The entire concept of free speech seems to have become so distorted that many Canadians now believe that it is reasonable and democratic to limit this fundamental human right to prevent hurt feelings. And, of course, one limit will inevitable lead to another, and then another until we have only the notion of free speech and none of the reality or fact.
Canadians were given the right to free speech through the British North America Act, 1867 (BNA Act) in the sense that since the United Kingdom had some freedom of expression in 1867, this right would flow through to Canadians via the BNA Act. The future federation of Canada, the preamble of the BNA Act states, will have “a Constitution similar in Principle to that of the United Kingdom.”
About one hundred years later, free speech became both enshrined in our made-in-Canada Canadian Charter of Rights and Freedoms and, at the same time, limited by Section 1 of the same Charter. As cautious as I am about accepting any limit on free speech, this does seem acceptable. It states:
The Canadian Charter of Rights and Freedoms guarantees the rights and freedoms set out in it subject only to such reasonable limits prescribed by law as can be demonstrably justified in a free and democratic society.
Fair enough, eh? Well let’s see.
The Criminal Code of Canada limits free speech by making it illegal to promote genocide or to publicly incite hatred against people based on their colour, race, religion, ethnic origin, and sexual orientation, except where the statements made are true or are made in good faith. And the prohibition against inciting hatred based on sexual orientation was added in 2004.
I’m uncomfortable with the “incite hatred” part, because it seems to extend rights to groups and not to individuals, but, given that truth and good faith are a defence, I can live with it.
Somewhere along the way, however, political correctness began to take hold in Canada, especially in Toronto, the most culturally influential centre and largest media hub in Canada. And it was not long before political correctness began to find its way into our legislation. To protect minorities from hateful telephone calls, human rights legislation was enacted to prevent:
“… any matter that is likely to expose a person or persons to hatred or contempt by reason of the fact that person or those persons are identifiable on the basis of a prohibited ground of discrimination.”
And with these words the infamous Section 13 of the Canadian Human Rights Act (CHRA) was born. Sub-section 2 was later added to include communication on the Internet. And so we took our first steps down the slippery slope.
Someone can call me dreadful, hurtful things and my recourse is to punch them in the face [only kidding] or to seek redress under the criminal code. That’s because I do not qualify as a person who is “identifiable on the basis of a prohibited ground of discrimination.”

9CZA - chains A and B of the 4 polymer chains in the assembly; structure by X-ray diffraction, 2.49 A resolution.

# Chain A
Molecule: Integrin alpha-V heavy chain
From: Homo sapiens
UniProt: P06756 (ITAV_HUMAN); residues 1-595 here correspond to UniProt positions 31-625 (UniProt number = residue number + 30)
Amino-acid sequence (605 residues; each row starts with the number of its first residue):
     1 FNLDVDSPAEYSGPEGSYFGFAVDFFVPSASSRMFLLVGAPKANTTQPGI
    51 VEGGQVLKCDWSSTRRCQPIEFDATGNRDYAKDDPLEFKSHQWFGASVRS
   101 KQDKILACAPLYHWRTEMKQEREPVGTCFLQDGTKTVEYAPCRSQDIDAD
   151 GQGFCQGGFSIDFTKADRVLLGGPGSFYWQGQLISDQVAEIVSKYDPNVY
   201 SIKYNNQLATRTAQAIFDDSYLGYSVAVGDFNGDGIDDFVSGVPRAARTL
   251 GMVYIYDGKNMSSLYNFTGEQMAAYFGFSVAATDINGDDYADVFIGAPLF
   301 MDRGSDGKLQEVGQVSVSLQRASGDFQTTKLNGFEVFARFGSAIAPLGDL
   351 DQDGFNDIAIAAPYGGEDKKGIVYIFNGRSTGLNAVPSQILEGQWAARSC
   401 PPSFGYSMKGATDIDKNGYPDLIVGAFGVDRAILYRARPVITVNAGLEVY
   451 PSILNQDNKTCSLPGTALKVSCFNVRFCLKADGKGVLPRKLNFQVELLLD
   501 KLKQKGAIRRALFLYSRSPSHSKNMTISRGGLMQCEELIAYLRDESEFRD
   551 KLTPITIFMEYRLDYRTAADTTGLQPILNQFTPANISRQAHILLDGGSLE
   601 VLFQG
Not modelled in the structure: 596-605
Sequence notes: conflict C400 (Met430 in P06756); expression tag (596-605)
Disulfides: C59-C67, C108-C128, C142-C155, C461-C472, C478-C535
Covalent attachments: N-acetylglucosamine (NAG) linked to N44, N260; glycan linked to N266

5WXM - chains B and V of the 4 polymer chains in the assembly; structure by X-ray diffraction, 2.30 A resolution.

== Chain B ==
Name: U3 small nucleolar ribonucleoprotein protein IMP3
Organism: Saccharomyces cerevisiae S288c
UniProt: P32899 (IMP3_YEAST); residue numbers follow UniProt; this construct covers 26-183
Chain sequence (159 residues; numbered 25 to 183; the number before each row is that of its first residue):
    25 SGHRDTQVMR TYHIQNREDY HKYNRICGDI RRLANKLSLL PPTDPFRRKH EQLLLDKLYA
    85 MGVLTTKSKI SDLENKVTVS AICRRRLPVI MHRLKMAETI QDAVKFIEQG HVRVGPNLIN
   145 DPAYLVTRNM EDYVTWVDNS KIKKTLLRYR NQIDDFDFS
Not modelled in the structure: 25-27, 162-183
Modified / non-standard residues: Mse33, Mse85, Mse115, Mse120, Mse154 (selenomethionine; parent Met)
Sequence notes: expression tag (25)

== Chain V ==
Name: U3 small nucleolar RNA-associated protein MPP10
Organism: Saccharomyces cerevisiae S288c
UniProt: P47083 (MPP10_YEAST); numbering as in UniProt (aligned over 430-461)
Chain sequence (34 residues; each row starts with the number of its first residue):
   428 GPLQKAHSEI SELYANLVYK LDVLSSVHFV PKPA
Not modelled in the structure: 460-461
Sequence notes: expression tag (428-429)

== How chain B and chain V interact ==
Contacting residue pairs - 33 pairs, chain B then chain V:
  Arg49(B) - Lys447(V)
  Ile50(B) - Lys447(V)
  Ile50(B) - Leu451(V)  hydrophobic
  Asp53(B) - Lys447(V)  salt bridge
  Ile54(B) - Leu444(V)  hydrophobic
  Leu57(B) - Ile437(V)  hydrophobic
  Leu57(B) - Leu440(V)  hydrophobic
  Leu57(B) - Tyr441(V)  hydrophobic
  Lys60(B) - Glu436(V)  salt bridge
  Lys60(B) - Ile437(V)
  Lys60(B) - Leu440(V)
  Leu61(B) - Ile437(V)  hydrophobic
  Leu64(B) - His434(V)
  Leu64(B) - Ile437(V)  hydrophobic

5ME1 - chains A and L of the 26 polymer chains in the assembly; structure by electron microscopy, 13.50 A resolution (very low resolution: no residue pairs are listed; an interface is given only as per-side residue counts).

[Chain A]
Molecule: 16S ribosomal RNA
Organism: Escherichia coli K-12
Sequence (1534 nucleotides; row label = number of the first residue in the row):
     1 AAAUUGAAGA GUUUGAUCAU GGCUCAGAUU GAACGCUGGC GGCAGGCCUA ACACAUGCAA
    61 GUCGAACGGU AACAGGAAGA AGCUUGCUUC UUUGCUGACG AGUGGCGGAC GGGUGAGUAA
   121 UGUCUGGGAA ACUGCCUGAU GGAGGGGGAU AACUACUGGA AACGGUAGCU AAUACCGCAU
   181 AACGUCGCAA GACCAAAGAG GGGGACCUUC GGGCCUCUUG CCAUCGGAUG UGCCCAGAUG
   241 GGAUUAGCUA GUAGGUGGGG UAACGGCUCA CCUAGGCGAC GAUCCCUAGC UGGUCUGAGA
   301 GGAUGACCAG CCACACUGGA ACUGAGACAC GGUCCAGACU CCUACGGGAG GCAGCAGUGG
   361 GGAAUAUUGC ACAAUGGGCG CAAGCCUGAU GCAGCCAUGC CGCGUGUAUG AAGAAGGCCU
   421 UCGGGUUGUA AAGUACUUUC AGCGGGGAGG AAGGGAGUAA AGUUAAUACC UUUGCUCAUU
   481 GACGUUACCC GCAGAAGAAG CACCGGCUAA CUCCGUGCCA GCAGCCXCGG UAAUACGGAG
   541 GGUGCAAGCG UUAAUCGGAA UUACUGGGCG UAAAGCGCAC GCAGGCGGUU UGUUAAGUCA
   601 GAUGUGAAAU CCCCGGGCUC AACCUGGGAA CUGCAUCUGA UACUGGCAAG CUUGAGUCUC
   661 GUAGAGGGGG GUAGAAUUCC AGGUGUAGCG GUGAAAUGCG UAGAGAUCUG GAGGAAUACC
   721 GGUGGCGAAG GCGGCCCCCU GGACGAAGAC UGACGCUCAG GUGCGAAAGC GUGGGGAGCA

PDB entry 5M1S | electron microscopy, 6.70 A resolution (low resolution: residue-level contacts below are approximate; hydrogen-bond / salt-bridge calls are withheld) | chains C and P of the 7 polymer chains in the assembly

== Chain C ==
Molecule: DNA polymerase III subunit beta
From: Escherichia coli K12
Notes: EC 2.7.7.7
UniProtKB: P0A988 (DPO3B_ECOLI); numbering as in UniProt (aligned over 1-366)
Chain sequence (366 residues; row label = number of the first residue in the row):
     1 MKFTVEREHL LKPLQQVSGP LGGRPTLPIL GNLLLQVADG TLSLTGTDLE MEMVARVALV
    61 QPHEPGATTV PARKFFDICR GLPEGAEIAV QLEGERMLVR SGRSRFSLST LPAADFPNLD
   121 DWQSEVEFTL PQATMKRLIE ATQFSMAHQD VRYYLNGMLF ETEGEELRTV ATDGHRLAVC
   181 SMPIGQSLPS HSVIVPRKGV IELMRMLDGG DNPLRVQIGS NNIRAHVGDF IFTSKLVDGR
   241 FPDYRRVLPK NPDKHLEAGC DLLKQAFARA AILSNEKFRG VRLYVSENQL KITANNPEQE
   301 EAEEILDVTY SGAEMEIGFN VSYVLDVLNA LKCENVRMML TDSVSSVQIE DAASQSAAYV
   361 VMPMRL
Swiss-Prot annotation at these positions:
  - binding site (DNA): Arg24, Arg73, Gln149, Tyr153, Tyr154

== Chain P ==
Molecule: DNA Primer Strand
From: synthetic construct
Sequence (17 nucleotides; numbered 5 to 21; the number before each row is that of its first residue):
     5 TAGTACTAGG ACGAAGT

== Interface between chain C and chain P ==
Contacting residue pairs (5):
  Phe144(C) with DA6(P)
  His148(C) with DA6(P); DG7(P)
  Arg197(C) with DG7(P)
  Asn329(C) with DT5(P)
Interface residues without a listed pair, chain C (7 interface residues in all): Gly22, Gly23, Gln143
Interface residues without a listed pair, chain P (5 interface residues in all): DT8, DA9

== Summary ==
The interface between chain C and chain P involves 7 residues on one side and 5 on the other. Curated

Individual rights, you see, are now subordinate to group rights. This makes equality of individuals under our laws a sham. It gives more rights to those individuals who belong to certain groups the government identifies for special treatment under the law. I agree with the late Ayn Rand, who wrote, that a man [or woman] can neither acquire new rights by joining a group nor lose the rights which he does possess.
That, in effect, makes me a second-class citizen, But that’s OK with liberals and, so called, progressives. But they’re not happy to stop there. They want much more.
Remember that our Canadian Charter of Rights and Freedoms restricts its limit on free speech by stating “except where the statements made are true or are made in good faith.” In other words, truth is a defence. And that is a just and democratic. It’s about as fundamental as anything about democracy, isn’t it? It is what made the Charter’s limitation palatable.
Apparently, though, it isn’t good enough for the progressives and the human rights industry. The Canadian Human Rights Commission (CHRC) wants to remove truth as a defence. Yes, the CHRC has listed this on its Web site as one of the recommendations in its Special Report to Parliament, Freedom of Expression and Freedom from Hate in the Internet Age. It’s right there under Part V: The Way Forward, Recommendation 5.
The CHRC tries to justify removing truth as a defence by claiming “hatred against an entire group could never be true.” In other words, to protect certain groups considered worthy, it is prepared to destroy the fundamental human right of free speech as it applies to individuals. How progressive of them!
You give the progressives an inch and every single time they’ll take a mile. It’s like a natural law—like a law of physics.
Edmund Burke (1729-1797) is credited with saying, “All that is necessary for the triumph of evil is that good men do nothing”. This is as true today as it was in the eighteenth century.
It is time for the Conservative government to do something about the drift towards subordination of individual rights in favour of group rights. For how much longer will they shy away from doing something about the Human Rights Commission and the egregious Section 13 of the CHRA.
My right to free speech has been abrogated. To whom do I look for redress? Mr. Harper, I look to you.
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© 2010 Russell G. Campbell
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